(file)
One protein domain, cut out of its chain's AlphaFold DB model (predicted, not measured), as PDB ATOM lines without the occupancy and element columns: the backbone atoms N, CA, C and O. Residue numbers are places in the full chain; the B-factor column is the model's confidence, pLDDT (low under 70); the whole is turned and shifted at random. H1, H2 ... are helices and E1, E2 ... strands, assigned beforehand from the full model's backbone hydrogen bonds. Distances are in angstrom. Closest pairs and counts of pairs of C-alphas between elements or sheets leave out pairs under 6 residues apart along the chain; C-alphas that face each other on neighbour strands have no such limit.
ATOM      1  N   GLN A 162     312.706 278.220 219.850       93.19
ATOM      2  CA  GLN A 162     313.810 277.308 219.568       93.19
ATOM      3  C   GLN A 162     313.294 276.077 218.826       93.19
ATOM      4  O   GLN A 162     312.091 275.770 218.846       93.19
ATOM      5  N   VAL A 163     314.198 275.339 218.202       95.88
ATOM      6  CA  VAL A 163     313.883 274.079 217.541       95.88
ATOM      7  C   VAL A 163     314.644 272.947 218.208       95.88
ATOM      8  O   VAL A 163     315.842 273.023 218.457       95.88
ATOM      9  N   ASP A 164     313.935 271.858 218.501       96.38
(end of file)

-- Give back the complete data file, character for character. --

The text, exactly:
One protein domain, cut out of its chain's AlphaFold DB model (predicted, not measured), as PDB ATOM lines without the occupancy and element columns: the backbone atoms N, CA, C and O. Residue numbers are places in the full chain; the B-factor column is the model's confidence, pLDDT (low under 70); the whole is turned and shifted at random. H1, H2 ... are helices and E1, E2 ... strands, assigned beforehand from the full model's backbone hydrogen bonds. Distances are in angstrom. Closest pairs and counts of pairs of C-alphas between elements or sheets leave out pairs under 6 residues apart along the chain; C-alphas that face each other on neighbour strands have no such limit.
ATOM      1  N   GLN A 162     312.706 278.220 219.850       93.19
ATOM      2  CA  GLN A 162     313.810 277.308 219.568       93.19
ATOM      3  C   GLN A 162     313.294 276.077 218.826       93.19
ATOM      4  O   GLN A 162     312.091 275.770 218.846       93.19
ATOM      5  N   VAL A 163     314.198 275.339 218.202       95.88
ATOM      6  CA  VAL A 163     313.883 274.079 217.541       95.88
ATOM      7  C   VAL A 163     314.644 272.947 218.208       95.88
ATOM      8  O   VAL A 163     315.842 273.023 218.457       95.88
ATOM      9  N   ASP A 164     313.935 271.858 218.501       96.38